Every website needs to have a statement that provides detailed information on how website owners and those who run the site will collect, use, protect, and store individual user's data.
Over 132 countries have enacted data and privacy protection laws as of 2020. While African and Asian countries are lagging in this area, 55 percent of nations in those regions have drafted legislation to deal with privacy protection online.
Companies must bear in mind that individuals anywhere on the planet might access and use their websites. Therefore, website owners must ensure that their Privacy Policies adhere to major standards, such as those held by the United States and Europe.
Website owners need to be transparent about what personal data is collected from users. Additionally, companies need to be forthcoming about why they collect this information. For example, just a few reasons a company might collect user information are:
It should be pointed out that some kinds of websites are required to include more information than others. For instance, sites that use third-party advertising platforms such as Facebook or Google must notify users about third-party advertisers, links, and cookies.
Additionally, E-commerce sites need to inform users about how it obtains, uses, and stores payment information. These sites must be transparent about who manages the data since storing that information may require the use of a third-party (such as a credit card processing company) to handle transactions.
Here's how Barnes&Noble, self-described as the Internet's Largest Bookstore, informs users how it collects and uses their information:
This section describes the ways in which a user's data is used after it is collected.
Here's an excerpt from the multi-paragraph clause:
Website owners may wish to include information about how long they plan to keep a user's data. This is in keeping with principles outlined by organizations such as the United Kingdom's Information Commissioner's Office (ICO).
Not all companies have a clause that outlines the length of time personal information is held. However, a generally held rule is that sites should not keep information any longer than is justifiable. Obviously, this depends on a company's purpose in collecting the data in the first place.
An example of a company that does include a storage limitation clause is Apple Inc. Here's how the company informs its users how long it keeps data:
In essence, this is nothing more than a statement of best practices. In contrast, Europe outlines eight guaranteed rights under the EU Commission's GDPR in chapter 3.
For example, the UK's Information Commission lays it out simply as follows:
It's usually a good practice to include contact information on a business website. Clients and customers who cannot contact customer service, or otherwise get in touch with the relevant party, may quickly grow frustrated. These individuals may choose to skip over to a competitor's site where they can easily find that information.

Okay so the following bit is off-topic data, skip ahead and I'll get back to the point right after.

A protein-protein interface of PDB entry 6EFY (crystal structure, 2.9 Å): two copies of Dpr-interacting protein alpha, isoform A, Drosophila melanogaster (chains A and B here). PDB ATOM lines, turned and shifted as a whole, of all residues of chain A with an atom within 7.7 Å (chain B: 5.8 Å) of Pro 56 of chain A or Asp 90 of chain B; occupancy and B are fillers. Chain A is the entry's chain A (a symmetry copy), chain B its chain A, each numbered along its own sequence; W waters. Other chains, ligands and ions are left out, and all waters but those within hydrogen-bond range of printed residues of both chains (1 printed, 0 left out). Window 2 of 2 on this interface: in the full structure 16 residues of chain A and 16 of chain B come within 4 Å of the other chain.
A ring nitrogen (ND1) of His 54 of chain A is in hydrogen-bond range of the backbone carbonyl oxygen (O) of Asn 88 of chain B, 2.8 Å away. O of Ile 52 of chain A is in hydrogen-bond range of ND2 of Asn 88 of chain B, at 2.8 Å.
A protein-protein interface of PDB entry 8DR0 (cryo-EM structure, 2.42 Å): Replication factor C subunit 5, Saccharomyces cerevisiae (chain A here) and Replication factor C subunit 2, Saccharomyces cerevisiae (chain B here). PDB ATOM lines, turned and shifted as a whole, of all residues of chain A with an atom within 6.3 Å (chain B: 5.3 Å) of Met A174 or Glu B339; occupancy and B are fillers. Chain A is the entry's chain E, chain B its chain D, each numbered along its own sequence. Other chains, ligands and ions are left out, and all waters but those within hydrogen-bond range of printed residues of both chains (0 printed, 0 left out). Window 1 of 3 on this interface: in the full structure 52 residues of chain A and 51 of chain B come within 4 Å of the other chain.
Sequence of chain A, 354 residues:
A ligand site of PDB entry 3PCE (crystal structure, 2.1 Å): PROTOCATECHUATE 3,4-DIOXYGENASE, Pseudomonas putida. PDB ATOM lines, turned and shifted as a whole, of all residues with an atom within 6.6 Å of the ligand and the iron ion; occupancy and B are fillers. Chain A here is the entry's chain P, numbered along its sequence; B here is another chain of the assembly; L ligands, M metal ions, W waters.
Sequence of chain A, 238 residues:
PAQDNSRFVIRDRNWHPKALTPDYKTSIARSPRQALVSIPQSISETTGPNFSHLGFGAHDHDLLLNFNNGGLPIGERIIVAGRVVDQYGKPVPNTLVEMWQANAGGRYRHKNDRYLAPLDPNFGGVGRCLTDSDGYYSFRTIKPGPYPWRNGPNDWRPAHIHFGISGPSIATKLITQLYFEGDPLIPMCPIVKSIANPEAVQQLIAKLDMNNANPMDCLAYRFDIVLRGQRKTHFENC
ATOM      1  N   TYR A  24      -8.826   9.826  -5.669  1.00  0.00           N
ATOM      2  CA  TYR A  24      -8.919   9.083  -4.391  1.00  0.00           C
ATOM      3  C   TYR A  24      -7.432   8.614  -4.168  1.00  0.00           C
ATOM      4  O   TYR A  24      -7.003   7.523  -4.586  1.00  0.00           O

However, when it comes to Privacy Policies, multiple nations require contact information by law.
Depending on who accesses your website or platform, you may have to comply with requirements of specific countries or states. Here are a few examples.
As with the EU's GDPR, Canada's Personal Information Protection and Electronic Documents Act (PIPEDA) states that companies must include the following in their Privacy Policies:
PIPEDA requirements apply to any organization that collects and processes the personal data of Canadian residents.
Many organizations that operate in the United States of America have a few customers or clients that live in the State of California. The California Online Privacy Protection Act (CalOPPA) is a law that applies to any company doing business in the state. It has only one stipulation when it comes to contact information, and that is:
"If the operator maintains a process for an individual consumer who uses or visits its commercial Web site or online service to review and request changes to any of his or her personally identifiable information collected through the Web site or online service, provide a description of that process."
Website owners can achieve this by giving users a Web portal to see their data, make changes, or delete personal data. Alternatively, companies can provide a contact form or email address to request changes or data deletion.
A customary place website owners place Privacy Policies is within the website's footer section, which is positioned at the bottom of every page.
Users know to look here for important information and legal agreements. It will also be available on every webpage to maximize accessibility.
For example, Amazon places its Privacy Notice in the footer of its website, as seen below:
Here's how Birkenstock does this when new users are creating accounts:
These methods are known as browsewrap and clickwrap.
The browsewrap method incorporates statements indicating that the user understands that by creating, accessing, using, or browsing a site, he or she has accepted the website's agreement. However, it is important to note that because this method is generally not considered prominent, it usually isn't enforceable in many courts.
Here's an example from Under Armour UK:
Some additional benefits of using the clickwrap method as opposed to the browsewrap method are: